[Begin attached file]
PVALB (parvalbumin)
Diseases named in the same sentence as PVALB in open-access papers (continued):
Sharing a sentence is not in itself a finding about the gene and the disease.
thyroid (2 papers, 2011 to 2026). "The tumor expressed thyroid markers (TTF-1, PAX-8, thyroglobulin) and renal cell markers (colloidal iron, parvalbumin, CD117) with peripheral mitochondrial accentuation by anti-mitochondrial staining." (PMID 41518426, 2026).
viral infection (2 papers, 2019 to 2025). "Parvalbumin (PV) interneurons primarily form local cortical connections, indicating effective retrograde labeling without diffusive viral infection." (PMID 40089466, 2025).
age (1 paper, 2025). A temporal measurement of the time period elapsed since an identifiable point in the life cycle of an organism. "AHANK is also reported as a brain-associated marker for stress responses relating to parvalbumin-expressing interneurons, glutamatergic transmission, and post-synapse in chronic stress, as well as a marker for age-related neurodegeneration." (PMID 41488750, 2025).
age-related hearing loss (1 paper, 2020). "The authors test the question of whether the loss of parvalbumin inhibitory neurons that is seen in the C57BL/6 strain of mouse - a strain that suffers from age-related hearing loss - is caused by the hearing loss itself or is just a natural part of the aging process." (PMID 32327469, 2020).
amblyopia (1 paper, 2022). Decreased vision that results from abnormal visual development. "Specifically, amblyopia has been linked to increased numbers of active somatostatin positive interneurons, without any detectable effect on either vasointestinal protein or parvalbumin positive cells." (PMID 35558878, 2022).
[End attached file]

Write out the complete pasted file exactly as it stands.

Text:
PVALB (parvalbumin)
Diseases named in the same sentence as PVALB in open-access papers (continued):
Sharing a sentence is not in itself a finding about the gene and the disease.
thyroid (2 papers, 2011 to 2026). "The tumor expressed thyroid markers (TTF-1, PAX-8, thyroglobulin) and renal cell markers (colloidal iron, parvalbumin, CD117) with peripheral mitochondrial accentuation by anti-mitochondrial staining." (PMID 41518426, 2026).
viral infection (2 papers, 2019 to 2025). "Parvalbumin (PV) interneurons primarily form local cortical connections, indicating effective retrograde labeling without diffusive viral infection." (PMID 40089466, 2025).
age (1 paper, 2025). A temporal measurement of the time period elapsed since an identifiable point in the life cycle of an organism. "AHANK is also reported as a brain-associated marker for stress responses relating to parvalbumin-expressing interneurons, glutamatergic transmission, and post-synapse in chronic stress, as well as a marker for age-related neurodegeneration." (PMID 41488750, 2025).
age-related hearing loss (1 paper, 2020). "The authors test the question of whether the loss of parvalbumin inhibitory neurons that is seen in the C57BL/6 strain of mouse - a strain that suffers from age-related hearing loss - is caused by the hearing loss itself or is just a natural part of the aging process." (PMID 32327469, 2020).
amblyopia (1 paper, 2022). Decreased vision that results from abnormal visual development. "Specifically, amblyopia has been linked to increased numbers of active somatostatin positive interneurons, without any detectable effect on either vasointestinal protein or parvalbumin positive cells." (PMID 35558878, 2022).